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Michigan coach Jim Harbaugh implored lawmakers to bridge the gap between the haves and have-nots when it comes to access to legal representation as he spoke during a congressional hearing Wednesday on behalf of Legal Services Corporation.

Harbaugh, a member of LSC’s leadership council, was one of nine speakers discussing the LSC’s latest report: The Justice Gap: Measuring the Unmet Civil League Needs of Low-Income Americans.

“Many of you are probably wondering why a football coach is doing an event like this,” Harbaugh said in his opening remarks at the hearing. “I may be a football coach, but I am an American first and foremost and all Americans should care about equal access to justice.

“It’s not just Michigan Go Blue, it’s Go Red, White and Blue.”

Joseph Kennedy III, a U.S. Congressman from Massachusetts, was among the speakers, most of whom acknowledged Harbaugh’s presence at the hearing.

“Thank you for lending your voice to this cause,” Kennedy said to Harbaugh. “And as my in-laws would proudly say, ‘Go Blue’.” Kennedy’s in-laws, Jim and Marta Birchfield, grew up in Ann Arbor.

Harriett Miers, former White House counsel, thanked Harbaugh in her opening remarks saying, “Your voice does make a difference.”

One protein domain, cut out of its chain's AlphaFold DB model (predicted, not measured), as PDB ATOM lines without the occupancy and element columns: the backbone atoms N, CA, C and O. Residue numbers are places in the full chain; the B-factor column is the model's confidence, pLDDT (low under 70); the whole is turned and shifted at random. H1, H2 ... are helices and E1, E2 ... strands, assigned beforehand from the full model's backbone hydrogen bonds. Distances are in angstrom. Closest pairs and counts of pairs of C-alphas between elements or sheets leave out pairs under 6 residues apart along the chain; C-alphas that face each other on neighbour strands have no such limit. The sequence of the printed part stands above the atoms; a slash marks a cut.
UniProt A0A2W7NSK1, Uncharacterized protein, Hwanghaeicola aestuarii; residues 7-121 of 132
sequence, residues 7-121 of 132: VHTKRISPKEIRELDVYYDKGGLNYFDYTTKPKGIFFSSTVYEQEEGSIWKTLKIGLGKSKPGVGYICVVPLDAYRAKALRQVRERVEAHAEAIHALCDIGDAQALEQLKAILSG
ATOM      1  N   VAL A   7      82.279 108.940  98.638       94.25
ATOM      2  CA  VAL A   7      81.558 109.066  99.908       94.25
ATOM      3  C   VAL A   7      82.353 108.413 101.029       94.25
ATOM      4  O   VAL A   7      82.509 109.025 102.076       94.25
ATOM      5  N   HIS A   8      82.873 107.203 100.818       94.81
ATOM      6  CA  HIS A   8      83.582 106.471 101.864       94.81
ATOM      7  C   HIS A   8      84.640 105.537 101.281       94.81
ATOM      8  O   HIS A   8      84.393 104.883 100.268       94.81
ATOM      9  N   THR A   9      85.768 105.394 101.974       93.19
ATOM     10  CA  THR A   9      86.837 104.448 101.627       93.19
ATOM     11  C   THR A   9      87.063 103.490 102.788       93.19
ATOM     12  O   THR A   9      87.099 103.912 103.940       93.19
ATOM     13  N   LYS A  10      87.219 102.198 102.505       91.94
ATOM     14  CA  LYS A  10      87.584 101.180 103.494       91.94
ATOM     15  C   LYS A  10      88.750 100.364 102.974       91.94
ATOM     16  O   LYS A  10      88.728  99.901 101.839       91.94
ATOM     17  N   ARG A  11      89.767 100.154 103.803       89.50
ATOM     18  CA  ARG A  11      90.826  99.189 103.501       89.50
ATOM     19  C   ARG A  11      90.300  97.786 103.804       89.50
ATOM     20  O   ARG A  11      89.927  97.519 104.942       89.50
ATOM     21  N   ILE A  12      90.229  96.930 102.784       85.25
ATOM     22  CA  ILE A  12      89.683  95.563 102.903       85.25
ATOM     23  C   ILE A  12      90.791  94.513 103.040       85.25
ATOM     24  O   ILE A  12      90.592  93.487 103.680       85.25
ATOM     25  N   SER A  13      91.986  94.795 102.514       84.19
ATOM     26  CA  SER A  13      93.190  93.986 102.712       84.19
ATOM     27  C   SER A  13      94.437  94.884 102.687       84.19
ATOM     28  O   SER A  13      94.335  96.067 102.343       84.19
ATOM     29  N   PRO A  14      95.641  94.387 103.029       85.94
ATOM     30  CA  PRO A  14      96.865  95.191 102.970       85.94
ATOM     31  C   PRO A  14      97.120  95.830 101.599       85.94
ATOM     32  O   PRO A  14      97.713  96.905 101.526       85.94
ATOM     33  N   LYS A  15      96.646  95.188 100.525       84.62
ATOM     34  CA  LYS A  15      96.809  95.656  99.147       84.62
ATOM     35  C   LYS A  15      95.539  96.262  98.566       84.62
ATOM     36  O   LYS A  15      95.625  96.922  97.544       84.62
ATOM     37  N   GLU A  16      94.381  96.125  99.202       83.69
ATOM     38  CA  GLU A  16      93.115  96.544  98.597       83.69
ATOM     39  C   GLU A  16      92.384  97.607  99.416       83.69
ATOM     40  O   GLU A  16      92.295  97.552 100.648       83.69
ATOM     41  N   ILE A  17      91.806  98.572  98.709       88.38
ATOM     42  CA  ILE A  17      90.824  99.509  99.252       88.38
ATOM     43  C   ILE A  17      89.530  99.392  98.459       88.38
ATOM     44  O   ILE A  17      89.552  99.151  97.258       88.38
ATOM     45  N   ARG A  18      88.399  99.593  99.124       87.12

Harbaugh shared during the hearing his admiration of lawyers and added how he’s a big fan of Judge Judy and attended a taping of her television show. That drew laughs from the group.

In discussing the inequalities in access to legal representation, Harbaugh made a football analogy, saying he believes in team and said he also thinks “of our country as a team.”

“Fairness on a football team is probably what you strive for the most,” he said. “You want to be fair to everyone on the team, and it would be like if you gave 20 percent of the team helmets. The rest of the team doesn’t get helmets, you don’t get protection. Then we’ll see what happens.”

He stressed the lack of fairness for low-income individuals who don’t have the funds for proper legal representation.

“I learned how many people who are being left out of the justice system because they can’t get a lawyer,” Harbaugh said. “Didn’t seem fair then and doesn’t seem now. That’s why I became a member of LSC’s leadership council and why I’m here today. The issue is about fairness, fundamental fairness, because as I see it, if you have money, you have access to justice. If you don’t have money, you have less access to our justice system, and that’s not the way it should work.”

achengelis@detroitnews.com

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